16 Helpful Tips for a Whole30 Reset
1. Mindset is everything.
You’re going into this gung-ho, ON FIRE and in the driver’s seat. You’ve committed- with your mouth, your mind and your money. There is no doubt in your mind. There are no ‘What if’s’ or“I can’t’s.” It’s not easy, but it’s happening. This is NOT a punishment. This is a privilege. You’re going to eat so many amazing, delicious, colorful, beautiful foods. Your pet project this month is your long-term health, and that starts with a short term sacrifice of things that are most likely not serving your highest,healthiest self. You have support, accountability, and this. is. Happening. Rally!
2. Replace ‘weight loss’ with ‘health gain’, every single time.
Example: ‘I want to lose weight’ → ‘I want to gain health’. Move your scale out of sight. No, seriously. Move it to the basement. Make a family member hide it. Not weighing yourself IS a program rule, and for good reason. Whole30 is an incredible, powerful step towards both objectives, but if your emphasis is on weight loss you’ll miss out on all the health gains you’re making that the scale doesn’t measure. This is not a quick weight loss diet, and the sooner you accept that the closer to your goals you’ll get.
3. Resist the urge to binge your way into day one.
The amount of suck you’ll experience during the first 4-5days will be directly affected by your ‘need’ to eat 1 dozen cookies // multiple bottles of wine in the days leading up to Day 1. Keep your habits high vibe, practical, and in line with your normal. You’re about to give yourself the best gift you can, and you should be getting excited to receive this gift.
4. Organize your fridge/ freezer/ pantry for optimal success.
For most of us, you’ll likely have roommates,kids, spouses, and to consider and tossing/donating all non-compliant things isn’t practical. But it is practical and kind to your future self to organize your space so that you have a Whole30 section in the fridge, freezer and pantry where every single thing is ‘fair game’.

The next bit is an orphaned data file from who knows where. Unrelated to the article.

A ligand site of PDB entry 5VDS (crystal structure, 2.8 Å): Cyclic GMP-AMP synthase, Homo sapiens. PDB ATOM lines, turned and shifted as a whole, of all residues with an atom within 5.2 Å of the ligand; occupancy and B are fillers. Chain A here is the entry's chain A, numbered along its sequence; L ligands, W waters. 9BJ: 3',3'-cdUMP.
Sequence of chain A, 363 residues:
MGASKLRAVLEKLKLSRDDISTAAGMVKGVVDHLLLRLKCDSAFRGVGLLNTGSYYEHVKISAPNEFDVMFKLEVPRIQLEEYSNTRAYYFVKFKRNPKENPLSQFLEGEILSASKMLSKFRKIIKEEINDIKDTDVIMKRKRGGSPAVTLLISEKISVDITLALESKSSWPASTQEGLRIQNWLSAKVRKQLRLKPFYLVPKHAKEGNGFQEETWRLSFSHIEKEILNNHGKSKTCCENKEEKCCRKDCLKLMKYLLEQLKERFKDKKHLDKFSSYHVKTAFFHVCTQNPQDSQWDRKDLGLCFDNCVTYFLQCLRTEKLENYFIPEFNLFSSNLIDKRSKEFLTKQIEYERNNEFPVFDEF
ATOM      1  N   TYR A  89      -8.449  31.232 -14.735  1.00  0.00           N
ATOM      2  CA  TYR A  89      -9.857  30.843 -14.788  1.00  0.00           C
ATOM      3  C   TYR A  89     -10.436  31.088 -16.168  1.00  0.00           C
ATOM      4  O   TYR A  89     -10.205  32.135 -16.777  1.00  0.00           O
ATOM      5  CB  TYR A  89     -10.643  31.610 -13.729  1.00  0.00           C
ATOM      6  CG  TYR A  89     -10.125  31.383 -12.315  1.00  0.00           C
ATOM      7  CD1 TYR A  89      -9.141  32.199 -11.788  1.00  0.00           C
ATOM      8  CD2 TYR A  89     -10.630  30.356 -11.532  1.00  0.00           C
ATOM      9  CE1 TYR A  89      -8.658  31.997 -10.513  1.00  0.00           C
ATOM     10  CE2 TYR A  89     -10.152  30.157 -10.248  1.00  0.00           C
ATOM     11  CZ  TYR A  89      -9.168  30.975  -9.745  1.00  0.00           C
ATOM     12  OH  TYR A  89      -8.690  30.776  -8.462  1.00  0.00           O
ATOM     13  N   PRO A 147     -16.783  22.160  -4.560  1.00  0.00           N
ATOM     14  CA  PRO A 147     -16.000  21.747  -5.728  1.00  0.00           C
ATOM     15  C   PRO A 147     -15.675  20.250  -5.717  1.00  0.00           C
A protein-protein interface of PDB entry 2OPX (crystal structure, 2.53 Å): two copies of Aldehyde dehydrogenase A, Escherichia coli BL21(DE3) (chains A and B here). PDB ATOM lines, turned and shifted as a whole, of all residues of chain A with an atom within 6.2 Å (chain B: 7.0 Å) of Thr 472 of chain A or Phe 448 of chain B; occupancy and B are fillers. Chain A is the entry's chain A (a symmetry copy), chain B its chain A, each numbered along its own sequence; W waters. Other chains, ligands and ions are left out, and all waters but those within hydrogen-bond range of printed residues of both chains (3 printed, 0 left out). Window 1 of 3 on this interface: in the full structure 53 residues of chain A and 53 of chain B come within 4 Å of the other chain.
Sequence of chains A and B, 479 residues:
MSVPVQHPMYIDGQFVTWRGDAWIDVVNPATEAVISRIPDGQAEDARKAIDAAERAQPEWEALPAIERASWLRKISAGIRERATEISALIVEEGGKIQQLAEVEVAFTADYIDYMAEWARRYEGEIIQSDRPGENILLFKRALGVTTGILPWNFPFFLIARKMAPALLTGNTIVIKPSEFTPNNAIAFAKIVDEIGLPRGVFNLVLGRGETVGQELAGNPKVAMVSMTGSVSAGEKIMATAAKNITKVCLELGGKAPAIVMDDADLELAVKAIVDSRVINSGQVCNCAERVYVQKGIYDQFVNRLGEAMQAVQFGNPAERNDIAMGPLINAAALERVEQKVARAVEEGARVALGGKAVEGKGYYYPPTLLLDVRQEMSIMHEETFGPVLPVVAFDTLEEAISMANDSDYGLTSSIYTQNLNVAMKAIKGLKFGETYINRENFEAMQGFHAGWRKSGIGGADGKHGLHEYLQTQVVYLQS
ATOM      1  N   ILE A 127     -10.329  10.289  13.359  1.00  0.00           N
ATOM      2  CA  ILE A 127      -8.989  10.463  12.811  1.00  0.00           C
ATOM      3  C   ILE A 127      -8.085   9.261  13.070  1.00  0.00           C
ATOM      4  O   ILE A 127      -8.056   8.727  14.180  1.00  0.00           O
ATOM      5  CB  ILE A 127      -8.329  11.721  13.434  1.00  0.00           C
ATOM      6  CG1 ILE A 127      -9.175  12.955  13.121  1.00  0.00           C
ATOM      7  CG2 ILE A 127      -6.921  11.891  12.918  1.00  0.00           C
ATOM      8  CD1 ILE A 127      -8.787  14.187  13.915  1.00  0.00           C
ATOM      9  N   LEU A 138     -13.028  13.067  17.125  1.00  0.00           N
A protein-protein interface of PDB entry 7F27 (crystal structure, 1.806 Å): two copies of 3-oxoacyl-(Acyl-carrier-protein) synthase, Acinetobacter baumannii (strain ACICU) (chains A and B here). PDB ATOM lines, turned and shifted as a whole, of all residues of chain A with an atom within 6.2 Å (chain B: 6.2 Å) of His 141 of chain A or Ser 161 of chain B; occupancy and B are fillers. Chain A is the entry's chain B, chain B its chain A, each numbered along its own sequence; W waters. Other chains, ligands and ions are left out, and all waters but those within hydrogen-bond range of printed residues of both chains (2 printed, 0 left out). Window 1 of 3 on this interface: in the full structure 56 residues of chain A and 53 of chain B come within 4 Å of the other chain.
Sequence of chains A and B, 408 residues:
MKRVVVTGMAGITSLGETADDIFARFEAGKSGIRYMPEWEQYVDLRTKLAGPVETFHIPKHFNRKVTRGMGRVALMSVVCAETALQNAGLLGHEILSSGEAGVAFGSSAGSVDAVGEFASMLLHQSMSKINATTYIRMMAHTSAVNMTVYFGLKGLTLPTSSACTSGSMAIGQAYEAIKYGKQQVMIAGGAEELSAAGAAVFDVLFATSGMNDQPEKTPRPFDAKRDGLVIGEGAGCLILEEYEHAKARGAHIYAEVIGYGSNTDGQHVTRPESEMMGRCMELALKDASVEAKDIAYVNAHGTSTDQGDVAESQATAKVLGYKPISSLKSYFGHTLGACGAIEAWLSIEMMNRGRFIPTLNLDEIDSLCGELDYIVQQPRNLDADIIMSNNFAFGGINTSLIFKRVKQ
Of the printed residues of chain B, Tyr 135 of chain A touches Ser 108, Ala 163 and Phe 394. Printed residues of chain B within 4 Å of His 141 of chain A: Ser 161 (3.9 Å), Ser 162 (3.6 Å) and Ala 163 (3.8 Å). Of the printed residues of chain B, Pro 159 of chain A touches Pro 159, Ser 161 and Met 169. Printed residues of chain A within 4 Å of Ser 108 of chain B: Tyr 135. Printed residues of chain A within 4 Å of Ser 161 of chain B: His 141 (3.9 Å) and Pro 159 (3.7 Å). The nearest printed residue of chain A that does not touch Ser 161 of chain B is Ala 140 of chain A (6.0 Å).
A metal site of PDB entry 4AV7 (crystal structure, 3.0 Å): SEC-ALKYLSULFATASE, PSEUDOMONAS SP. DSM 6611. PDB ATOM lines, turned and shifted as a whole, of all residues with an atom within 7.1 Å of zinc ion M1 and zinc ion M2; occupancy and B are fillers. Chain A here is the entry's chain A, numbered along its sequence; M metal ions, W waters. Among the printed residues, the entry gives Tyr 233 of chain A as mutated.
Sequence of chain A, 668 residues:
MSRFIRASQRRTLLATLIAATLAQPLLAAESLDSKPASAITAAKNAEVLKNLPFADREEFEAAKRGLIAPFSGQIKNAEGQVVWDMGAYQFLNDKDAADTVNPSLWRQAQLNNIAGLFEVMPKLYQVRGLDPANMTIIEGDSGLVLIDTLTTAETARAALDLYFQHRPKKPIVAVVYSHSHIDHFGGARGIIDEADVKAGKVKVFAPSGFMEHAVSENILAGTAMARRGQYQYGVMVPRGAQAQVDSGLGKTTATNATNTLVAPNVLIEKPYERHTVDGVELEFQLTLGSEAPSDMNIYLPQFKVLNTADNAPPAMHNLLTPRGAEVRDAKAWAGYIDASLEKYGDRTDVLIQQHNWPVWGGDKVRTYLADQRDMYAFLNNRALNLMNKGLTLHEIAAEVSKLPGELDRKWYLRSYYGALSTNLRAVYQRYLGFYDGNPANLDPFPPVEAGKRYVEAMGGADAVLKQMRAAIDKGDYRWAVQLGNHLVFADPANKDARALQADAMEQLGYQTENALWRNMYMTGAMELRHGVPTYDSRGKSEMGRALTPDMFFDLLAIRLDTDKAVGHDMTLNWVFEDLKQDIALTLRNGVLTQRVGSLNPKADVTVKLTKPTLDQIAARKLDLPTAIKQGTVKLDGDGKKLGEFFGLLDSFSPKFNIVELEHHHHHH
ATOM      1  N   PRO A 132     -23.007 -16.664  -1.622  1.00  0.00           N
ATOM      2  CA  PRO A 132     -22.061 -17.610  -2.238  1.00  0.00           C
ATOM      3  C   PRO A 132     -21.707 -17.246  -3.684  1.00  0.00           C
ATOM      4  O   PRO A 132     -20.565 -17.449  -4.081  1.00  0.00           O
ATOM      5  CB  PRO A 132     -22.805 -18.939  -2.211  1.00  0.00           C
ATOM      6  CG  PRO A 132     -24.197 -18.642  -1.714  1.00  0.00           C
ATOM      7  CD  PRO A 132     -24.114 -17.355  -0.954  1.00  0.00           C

5. Don’t Overthink it.
Stock your fridge/freezer and pantry with whole, real food that is in season, on sale and that you like. Cook/ Chop/ Flavor those things in familiar ways sometimes and in new ways other times. Repeat forever. Seriously though, I find that so many people overthink this and burn out quickly.Simple is sustainable. If you’re staying organized and meal planning each week and that works for you,great. But I encourage you to shop the sales instead of paying top dollar for skirt steak because you picked that recipe for next Wednesday. *see more in my Shop the Sales guide.
6. Be kind, rewind.
Think back to situations you’ve been where you are surrounded by temptation. If you’re considering going to a social event, office potluck, or <enter the situation here> and you ate and drank all the things – decide what this time is going to look like. Do you need to/ want to go? Would it help to eat beforehand? Can you bring something to the event that’s compliant? Can you envision yourself proudly proclaiming your Whole30 reset this month is awesome, and you’re on an unstoppable freight train to healthy?
7. Decide what foods are ‘off limits’ for YOU and you alone.
Some people can have compliant Larabars, dates, and almond butter in the house and others cannot. Some people can eat ‘cassava flour breaded’ chicken strips as part of the meal template, and others cannot. If you find yourself calming your sugar dragon with a date packed in almond butter than you’re short changing yourself. If you eat 1 pound of ‘breaded’ chicken fingers as dinner, you’re missing the point. You’re here anyway, let’s do the real work during this reset and cut the cord between you and your food with no brakes. Stick to the template, be honest about what you’re doing and why you’re reaching for a certain food.
8. Try new things, but not all at once.